MCT oil is a supplement often added to smoothies, tea and coffee and salad dressings.
Why MCT Oil?
The difference between this and other edible oils is the length of the fat molecules, called triglycerides. Due to their shorter length, medium-chain triglycerides (MCTs) are easily digested, with a host of health benefits linked to the way your body processes these fats.
MCTs are absorbed directly through the gut, into the blood stream and sent straight to the liver, instead of requiring pancreatic enzymes and bile to be digested for absorption (as needed for LCTs). In the liver, MCTs are converted to ketone bodies – the by-product of fat being utilised for energy, which can be used by the brain, heart and other muscles.
MCTs also allow our bodies to reach ketosis (the process of burning fat for energy) faster and more easily, and because they do not store as fat in the body, can also help with weight management, endurance and physical performance.
How to use MCTs
MCTs are practically tasteless, which makes them easy to include in your diet. Start by taking a teaspoon a day, work up to a tablespoon, and build up to two or three tablespoons per day for best results.
Do not cook with MCT oils as they have a low smoke point and their chemical structure changes when exposed to heat. Instead, add MCT to your morning tea or coffee, smoothie, granola and salad dressings.
Adding healthy fats to a meal improves the absorption of fat soluble vitamins (such as A, D, E and K) and some antioxidants found in fruit and veggies. Using healthy fats with plant foods is a way to get bonus nutrition out of your meal (SCW Point #31 : eat fat).
Benefits to your Body
MCTs are a great source of fuel for the brain. They are converted to ketones in the liver and transported to the brain where they are utilised as a source of energy to assist and enhance brain function. There is substantial research to show that MCTs can enhance cognitive function in patients with certain neurological conditions such as Parkinson’s disease, Alzheimer’s disease and Epilepsy.
MCTs have a positive effect on cholesterol levels by lowering bad (LDL) and elevating good (HDL) cholesterol. Unlike most fats, MCTs do not increase blood clotting, therefore reducing heart disease and the risk of stroke. Oxidized fat molecules from highly processed vegetable oils can cause damage to the arteries. MCTs are resistant to such oxidation and have been shown to help reduce other oils from becoming oxidized, therefore, MCTs seem to act like an antioxidant in the body reducing further arterial damage.
Research suggests that MCTs help make the gut healthier by improving intestinal permeability and modifying the gut microbiota. This is due to the fact that MCTs can help combat a range of pathogenic viruses and bacteria that can cause digestive issues. This further supports research showing that MCTs can enhance the absorption of certain minerals and fat-soluble vitamins. Such gut improvements mean a more robust immune system. The gut is the pathway to longevity and disease. If this pathway is damaged, then so is our body.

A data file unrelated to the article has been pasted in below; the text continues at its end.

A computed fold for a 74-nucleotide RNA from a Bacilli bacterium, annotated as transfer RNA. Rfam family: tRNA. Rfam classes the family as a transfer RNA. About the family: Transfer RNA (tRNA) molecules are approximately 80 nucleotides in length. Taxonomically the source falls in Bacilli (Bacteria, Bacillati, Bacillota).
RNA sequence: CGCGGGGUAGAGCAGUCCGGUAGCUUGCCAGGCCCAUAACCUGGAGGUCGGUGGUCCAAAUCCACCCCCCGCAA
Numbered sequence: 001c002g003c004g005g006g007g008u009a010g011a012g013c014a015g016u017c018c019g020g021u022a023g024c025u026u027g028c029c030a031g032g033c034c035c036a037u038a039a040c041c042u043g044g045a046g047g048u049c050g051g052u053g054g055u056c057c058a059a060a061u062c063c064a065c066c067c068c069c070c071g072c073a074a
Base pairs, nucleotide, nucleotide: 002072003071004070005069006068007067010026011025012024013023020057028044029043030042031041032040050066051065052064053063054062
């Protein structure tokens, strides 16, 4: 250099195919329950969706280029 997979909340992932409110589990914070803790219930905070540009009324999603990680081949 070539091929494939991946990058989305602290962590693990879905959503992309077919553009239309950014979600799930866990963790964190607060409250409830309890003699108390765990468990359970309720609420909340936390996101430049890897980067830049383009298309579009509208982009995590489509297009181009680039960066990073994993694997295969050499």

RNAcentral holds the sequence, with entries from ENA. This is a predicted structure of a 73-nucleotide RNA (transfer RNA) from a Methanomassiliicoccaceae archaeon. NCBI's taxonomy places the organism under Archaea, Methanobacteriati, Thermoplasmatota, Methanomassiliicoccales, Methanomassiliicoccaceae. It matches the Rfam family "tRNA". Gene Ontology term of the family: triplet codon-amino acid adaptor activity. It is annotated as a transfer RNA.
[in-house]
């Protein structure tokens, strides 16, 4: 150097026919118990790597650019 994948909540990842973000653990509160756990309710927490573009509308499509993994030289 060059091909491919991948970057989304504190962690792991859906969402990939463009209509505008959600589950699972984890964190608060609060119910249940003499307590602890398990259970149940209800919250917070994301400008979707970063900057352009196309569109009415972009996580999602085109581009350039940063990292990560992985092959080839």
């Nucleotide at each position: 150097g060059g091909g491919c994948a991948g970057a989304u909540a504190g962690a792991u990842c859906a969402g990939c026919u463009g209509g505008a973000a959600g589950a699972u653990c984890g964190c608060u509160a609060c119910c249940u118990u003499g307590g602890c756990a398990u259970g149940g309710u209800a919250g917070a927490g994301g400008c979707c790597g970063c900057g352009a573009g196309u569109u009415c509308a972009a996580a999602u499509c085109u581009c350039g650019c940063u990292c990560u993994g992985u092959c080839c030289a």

MCTs contain around ten percent fewer calories than other fats. Since MCTs are medium in length, they are rapidly absorbed and metabolised by the body. MCTs are quickly utilized as fuel for the muscles and organs and are not stored as fat. MCTs have been show to enhance thermogenesis (fat burning) encouraging further weight loss. The energy enhancing properties of MCTs are due to the fact that they are converted to ketones almost immediately. Ketones are used to provide energy to the cells of the body. Ketones also produce less carbon dioxide and free radicals than when the body uses glucose as a source of energy, therefore ketones are considered less toxic for our body, making it a cleaner source of energy.
Whole Body Health
From endurance and physical performance; weight loss; improved cognitive function; reduced symptoms of neurological disorders such as (Migraines, Mood disorders, Parkinson’s Disease, Epilepsy, Alzheimer’s, Multiple Sclerosis); improved digestive & GUT health; reduced blood sugar levels; reduced symptoms of certain inflammatory conditions such as rheumatoid arthritis and eczema; supports adequate hormone production; improves sleep by stabilizing brain function to reduced cardiovascular disease. As you can see MCTs play a major part in every aspect of the functioning and well-being of the human body.
What’s MCT Oil made from?
MCT oil is most commonly extracted from coconut oil, as more than 50% of the fat in coconut oil comes from MCTs. These fats are also found in many other foods, such as palm oil and dairy products.
Four different types of MCTs exist, of which caprylic and capric acid are most commonly used for MCT oil. In some cases, these specific types have unique benefits.
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The article MCT Oil : natural food for your brain and body was published by Hollie, for Braidwood Holistic Therapies.
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